Appointed a team leader who turns out to be anything but? Taken a chance on someone and been surprised by their performance?
Our natural tendency towards assumptions and stereotypes is hard-wired, and can cause problems if we overlook it.
You can’t judge a book by its cover. Or so you’ve been told. It’s not literally true of course, many books and magazines absolutely want you to judge the contents from the cover, because they hope you will buy it, and thus go some way towards negating the substantial costs of designing it in the first place.
No, the phrase is metaphorical, it’s meant to warn us against stereotyping people, of being too quick to make judgements of others based on insufficient information or outward appearance. We all do it though.
If I show you photographs of two people, one of a man aged about 50 in a lab coat, with a very bad haircut and owlish spectacles, and the other of a young woman with full-sleeve tattoos, piercings and a multi-coloured Mohawk, and ask you which one you think is the research scientist, then, unless you suspect I am deliberately trying to trick you, you’ll pick the guy in the lab coat, and most of the time, you’ll be right!
We would acknowledge though that people with science degrees come in all shapes and sizes, and so it could be the young lady listening to Siouxsie and the Banshees on her phone, but she doesn’t fit our stereotype, our idea of what a scientist should look like.
Stereotypes don’t come from nowhere of course, they’re reality based, which is why we use them so often, they simplify things and offer our brains a short cut, (the brain is a very green organ, it loves energy conservation). Stereotypes can be seen as a survival technique too, we tend to make quick judgements about whether someone or something represents friend or foe, because the quicker we can make a decision, then the quicker we can take appropriate action, and this thought process is a very ancient one.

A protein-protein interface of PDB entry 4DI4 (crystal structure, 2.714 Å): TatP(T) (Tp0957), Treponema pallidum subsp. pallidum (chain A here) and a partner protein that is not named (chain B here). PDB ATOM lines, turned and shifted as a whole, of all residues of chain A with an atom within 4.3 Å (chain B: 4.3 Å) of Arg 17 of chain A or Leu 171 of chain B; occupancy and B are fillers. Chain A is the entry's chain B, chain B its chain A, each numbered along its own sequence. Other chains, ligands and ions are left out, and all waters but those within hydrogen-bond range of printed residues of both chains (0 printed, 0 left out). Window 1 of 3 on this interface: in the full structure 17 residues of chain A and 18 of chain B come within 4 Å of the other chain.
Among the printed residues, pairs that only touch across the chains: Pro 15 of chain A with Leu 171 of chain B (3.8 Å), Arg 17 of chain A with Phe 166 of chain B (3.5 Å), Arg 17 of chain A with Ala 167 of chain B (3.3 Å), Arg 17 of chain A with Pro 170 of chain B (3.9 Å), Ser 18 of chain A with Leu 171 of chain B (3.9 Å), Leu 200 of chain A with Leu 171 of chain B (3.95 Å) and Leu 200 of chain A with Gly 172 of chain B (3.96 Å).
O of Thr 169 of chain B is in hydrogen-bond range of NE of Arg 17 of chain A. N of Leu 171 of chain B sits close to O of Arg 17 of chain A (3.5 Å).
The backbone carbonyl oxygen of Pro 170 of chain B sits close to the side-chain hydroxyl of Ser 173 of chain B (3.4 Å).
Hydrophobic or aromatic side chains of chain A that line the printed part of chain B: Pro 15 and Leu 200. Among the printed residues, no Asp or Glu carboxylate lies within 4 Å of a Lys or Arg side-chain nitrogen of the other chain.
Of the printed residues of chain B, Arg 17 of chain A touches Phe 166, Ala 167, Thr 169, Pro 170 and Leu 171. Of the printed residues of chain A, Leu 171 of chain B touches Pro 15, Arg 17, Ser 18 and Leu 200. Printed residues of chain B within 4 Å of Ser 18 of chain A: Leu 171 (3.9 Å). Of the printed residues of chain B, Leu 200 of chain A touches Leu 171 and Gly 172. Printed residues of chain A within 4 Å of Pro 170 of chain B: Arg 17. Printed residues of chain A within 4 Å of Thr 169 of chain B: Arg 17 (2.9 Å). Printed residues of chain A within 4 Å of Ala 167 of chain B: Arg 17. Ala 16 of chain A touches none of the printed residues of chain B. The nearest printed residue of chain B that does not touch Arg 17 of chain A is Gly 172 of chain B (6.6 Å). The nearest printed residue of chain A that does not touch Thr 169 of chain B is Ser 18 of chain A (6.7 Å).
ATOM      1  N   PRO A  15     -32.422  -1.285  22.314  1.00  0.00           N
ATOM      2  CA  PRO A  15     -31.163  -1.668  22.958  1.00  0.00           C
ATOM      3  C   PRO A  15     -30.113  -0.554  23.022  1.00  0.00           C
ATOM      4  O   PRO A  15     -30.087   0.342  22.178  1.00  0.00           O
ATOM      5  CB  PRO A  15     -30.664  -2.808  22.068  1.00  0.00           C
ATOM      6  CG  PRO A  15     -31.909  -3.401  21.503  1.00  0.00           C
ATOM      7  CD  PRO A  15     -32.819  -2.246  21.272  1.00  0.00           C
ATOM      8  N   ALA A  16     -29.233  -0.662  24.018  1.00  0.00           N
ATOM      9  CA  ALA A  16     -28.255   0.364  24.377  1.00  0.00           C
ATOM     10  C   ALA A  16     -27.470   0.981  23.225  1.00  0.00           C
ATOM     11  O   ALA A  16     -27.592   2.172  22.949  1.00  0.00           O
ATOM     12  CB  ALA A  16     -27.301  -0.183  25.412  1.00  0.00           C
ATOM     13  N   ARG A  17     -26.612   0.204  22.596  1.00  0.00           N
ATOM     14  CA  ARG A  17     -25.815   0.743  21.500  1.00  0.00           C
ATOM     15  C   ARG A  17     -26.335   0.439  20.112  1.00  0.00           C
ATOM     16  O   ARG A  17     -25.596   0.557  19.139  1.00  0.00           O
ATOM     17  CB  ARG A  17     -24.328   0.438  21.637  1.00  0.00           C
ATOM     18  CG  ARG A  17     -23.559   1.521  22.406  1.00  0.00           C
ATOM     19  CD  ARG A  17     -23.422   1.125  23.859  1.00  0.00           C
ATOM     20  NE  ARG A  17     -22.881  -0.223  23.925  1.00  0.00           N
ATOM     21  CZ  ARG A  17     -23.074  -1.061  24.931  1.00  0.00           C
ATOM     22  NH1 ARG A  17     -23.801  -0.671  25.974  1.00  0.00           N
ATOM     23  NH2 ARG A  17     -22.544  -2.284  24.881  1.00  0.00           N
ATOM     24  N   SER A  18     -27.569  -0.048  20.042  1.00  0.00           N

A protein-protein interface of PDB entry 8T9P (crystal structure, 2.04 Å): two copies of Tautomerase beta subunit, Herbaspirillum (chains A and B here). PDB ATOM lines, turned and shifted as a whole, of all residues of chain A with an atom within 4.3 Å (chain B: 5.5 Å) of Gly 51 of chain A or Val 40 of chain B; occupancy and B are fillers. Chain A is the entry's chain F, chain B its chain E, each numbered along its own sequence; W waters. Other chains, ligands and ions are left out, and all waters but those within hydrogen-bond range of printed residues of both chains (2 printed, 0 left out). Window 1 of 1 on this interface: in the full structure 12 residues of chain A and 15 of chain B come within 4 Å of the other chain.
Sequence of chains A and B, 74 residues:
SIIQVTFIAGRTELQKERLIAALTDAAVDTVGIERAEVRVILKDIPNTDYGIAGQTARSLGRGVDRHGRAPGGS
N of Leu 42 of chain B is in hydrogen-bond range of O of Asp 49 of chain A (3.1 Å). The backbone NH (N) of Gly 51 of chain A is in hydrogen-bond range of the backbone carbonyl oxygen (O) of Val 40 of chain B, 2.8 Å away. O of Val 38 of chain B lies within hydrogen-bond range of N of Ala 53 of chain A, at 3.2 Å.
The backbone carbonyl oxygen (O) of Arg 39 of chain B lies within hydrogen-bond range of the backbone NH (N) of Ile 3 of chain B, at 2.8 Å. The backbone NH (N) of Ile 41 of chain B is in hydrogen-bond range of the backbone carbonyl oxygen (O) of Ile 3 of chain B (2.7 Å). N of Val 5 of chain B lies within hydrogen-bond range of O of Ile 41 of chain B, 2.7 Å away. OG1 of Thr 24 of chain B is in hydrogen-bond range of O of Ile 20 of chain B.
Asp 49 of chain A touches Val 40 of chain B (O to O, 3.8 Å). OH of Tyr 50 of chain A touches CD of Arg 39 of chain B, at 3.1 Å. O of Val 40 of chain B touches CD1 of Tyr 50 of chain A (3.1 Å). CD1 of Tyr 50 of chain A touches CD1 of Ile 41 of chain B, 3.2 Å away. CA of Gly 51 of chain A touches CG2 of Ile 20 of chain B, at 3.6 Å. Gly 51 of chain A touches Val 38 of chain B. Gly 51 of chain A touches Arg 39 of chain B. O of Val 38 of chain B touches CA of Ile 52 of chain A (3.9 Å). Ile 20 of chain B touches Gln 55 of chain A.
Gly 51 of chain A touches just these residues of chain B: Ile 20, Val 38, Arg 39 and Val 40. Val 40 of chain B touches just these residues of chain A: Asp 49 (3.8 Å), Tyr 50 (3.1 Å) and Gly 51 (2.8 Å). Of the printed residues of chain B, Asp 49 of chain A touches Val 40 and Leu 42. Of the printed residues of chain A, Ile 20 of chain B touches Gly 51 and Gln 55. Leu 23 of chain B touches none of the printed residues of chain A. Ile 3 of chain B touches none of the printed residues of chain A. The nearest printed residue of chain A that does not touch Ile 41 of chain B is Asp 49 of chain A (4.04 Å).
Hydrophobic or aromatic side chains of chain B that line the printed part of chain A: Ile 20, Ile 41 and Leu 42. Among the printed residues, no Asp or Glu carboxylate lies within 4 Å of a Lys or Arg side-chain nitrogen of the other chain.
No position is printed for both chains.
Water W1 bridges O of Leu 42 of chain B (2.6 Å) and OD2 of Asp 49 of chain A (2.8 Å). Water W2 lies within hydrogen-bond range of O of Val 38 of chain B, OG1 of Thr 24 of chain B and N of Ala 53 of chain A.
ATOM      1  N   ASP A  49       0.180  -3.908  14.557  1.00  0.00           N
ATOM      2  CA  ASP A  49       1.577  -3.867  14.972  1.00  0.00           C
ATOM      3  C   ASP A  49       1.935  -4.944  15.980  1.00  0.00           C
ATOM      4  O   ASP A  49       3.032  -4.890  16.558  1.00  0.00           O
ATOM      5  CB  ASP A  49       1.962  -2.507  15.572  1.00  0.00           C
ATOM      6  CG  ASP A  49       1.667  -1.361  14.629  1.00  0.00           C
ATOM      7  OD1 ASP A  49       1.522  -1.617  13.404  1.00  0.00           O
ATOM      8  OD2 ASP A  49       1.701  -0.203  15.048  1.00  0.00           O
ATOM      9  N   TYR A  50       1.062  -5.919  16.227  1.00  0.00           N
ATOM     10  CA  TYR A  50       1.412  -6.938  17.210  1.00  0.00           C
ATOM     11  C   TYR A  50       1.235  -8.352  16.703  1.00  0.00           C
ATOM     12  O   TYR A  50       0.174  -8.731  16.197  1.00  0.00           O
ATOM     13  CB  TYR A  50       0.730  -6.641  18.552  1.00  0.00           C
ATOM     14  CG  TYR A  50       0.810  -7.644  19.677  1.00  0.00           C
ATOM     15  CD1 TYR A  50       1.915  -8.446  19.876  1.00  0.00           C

Imagine this: A long time ago, one of your ancestors is out walking when she sees a large figure in the bushes. She reasons thusly: If it looks like a bear, and growls like a bear, and lumbers menacingly towards me like a bear, then it probably is a bloody bear! Further investigation isn’t deemed necessary…she just turns and runs like hell.
Now as it happens, it’s just mad old Uncle Bruno trying to give the kids a fright in his bearskin again, but apart from a loss of pride, she’s still ok, she’s safe, (and can plot her revenge on Uncle Bruno at a later date, preferably when he’s least expecting it).
We love stereotypes because we love belonging to a tribe, from the leather jacketed, skull bandanna-ed, hog riding biker cruising on the highway, to the Carmen Miranda inspired drag queen striding down Oxford Street at Mardi Gras, we love to form and gather in groups, and our clannishness and identification with others and the world at large can often be based on something as tiny as ownership of a shiatsu, or a bumper sticker that says “I’ve been to the Big Pineapple”.
The problem with stereotypes is that they are mostly about the outside, and only rarely revelatory about the inside. The hog rider might be a green – voting nurse, the drag queen an accountant who regularly donates to the Nationals, but we don’t normally trouble to find those things out.
In truth of course, our inner lives are so richly varied and infinitely diverse, that we might as well all be separate planets, and perhaps it’s because part of us recognises that ultimate unknowability of others or even ourselves, that tempts us to take the easy way out, and judge the book by its cover.
An awareness of our hard-wired tendency to make assumptions, (both positive and negative), about others can be a major hurdle in recruitment, team building and leadership selection. In a future article we’ll discuss some simple and pragmatic ways to avoid the stereotype trap.
By Brian Kneipp